Photos: YouTube Screenshots\Wikimedia Commons
At the age of 20, Botswana’s Letsile Tebogo gave the African continent its first-ever world medal in the men’s 100 m, track and field’s premier race, on Sunday in Budapest.
In the sweltering Hungarian heat, at the end of the home straight, Tebogo’s personal best time of 9 sec 88 was only beaten by Noah Lyles, the face of world athletics, by five hundredths.
The achievement was significant enough that when it was announced at the press conference, it was greeted by applause from Lyles and the third sprinter on the podium, Britain’s Zharnel Hughes.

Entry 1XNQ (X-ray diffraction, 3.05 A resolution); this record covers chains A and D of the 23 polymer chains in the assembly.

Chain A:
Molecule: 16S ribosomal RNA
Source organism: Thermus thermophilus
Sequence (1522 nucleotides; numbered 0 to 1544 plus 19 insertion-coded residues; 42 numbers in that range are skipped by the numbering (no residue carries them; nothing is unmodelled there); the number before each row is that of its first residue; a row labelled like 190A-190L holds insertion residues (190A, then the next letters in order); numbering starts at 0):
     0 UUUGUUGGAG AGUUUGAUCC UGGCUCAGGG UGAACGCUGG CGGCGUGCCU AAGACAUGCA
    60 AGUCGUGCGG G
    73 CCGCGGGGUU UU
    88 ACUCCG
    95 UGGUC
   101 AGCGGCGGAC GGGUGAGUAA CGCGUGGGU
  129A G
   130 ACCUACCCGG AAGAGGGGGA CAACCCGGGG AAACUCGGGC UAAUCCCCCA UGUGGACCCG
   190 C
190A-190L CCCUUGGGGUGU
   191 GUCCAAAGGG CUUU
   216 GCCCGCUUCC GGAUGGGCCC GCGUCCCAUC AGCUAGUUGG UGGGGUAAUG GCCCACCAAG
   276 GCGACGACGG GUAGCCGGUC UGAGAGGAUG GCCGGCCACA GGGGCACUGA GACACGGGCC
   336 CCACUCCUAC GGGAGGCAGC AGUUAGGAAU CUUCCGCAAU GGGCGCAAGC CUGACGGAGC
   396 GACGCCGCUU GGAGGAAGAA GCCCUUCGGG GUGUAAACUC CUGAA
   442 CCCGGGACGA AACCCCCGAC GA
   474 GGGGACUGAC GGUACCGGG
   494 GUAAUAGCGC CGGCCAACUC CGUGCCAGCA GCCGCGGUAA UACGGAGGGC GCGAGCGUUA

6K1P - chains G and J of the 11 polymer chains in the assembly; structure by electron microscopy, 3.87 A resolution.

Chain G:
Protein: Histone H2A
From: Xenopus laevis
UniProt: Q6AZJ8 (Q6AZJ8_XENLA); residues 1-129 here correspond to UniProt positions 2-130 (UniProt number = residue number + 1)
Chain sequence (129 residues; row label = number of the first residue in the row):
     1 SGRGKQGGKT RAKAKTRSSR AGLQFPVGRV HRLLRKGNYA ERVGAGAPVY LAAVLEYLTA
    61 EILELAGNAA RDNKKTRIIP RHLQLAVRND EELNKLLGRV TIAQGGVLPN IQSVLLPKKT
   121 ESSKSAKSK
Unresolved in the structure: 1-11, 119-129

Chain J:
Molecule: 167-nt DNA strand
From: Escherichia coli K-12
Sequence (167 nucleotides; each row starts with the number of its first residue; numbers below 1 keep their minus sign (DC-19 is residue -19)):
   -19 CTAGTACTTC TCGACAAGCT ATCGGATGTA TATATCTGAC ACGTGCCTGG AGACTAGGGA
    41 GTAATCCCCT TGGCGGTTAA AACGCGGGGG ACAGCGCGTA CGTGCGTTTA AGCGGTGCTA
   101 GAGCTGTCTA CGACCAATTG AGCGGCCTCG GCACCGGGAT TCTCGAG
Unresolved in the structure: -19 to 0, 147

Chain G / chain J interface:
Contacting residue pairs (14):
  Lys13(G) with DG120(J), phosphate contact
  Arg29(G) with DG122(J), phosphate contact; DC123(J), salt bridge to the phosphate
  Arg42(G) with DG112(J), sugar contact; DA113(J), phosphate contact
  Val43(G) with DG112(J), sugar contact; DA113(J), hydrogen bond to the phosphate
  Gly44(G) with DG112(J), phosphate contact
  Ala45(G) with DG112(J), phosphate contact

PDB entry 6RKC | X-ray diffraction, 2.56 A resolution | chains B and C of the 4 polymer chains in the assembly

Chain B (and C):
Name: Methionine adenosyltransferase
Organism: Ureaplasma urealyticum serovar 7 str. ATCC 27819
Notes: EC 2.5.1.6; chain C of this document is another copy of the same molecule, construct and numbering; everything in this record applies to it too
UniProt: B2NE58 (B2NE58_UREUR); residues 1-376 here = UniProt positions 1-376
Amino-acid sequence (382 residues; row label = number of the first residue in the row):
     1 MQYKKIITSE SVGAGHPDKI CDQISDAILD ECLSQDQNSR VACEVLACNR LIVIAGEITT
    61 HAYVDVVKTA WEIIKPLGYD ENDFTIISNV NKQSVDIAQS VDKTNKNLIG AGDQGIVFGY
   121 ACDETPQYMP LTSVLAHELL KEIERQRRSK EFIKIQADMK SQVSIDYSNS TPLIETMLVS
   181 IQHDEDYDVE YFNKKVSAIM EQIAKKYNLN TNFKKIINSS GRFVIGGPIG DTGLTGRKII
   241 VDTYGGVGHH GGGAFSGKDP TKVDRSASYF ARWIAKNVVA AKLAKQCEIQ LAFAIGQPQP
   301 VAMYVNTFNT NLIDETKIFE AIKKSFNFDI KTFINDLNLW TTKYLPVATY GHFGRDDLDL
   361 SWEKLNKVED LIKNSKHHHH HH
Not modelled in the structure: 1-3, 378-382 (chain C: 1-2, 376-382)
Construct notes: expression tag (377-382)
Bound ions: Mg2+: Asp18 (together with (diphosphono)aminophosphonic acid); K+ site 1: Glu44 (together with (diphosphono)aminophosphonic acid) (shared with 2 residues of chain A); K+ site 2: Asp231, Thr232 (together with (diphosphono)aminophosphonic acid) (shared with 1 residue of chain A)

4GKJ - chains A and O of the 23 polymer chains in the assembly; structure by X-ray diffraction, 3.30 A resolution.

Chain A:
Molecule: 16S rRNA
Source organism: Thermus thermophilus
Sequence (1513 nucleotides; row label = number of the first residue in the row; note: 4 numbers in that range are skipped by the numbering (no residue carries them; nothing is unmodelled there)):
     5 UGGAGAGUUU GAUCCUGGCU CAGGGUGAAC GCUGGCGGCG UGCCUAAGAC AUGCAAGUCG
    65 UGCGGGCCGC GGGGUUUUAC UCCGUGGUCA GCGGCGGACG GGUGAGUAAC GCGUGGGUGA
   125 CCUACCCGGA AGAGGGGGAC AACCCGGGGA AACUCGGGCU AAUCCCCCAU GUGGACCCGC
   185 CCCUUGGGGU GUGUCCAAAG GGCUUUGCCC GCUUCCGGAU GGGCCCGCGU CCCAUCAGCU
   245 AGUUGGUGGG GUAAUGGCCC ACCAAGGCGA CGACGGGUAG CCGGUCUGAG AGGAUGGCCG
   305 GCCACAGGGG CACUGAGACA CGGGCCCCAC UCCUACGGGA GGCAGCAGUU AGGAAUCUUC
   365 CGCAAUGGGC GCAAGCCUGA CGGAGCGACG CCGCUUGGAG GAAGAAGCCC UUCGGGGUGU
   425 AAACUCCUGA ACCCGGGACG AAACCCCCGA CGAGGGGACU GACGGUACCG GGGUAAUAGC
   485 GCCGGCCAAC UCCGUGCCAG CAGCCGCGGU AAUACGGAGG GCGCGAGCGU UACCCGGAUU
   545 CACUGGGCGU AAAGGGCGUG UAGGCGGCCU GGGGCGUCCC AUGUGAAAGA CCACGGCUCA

Before him, a dozen or so, including Kenya’s Ferdinand Omanyala in the final on the Hungarian track, had broken their teeth. The last to do so before the 2023 edition was South Africa’s Akani Simbine, on three occasions in 2017, 2019 and 2022.
Tebogo has become a promise for world athletics beyond the African continent, becoming double world junior champion in the 100 m and double runner-up in the 200 m in 2021 and 2022.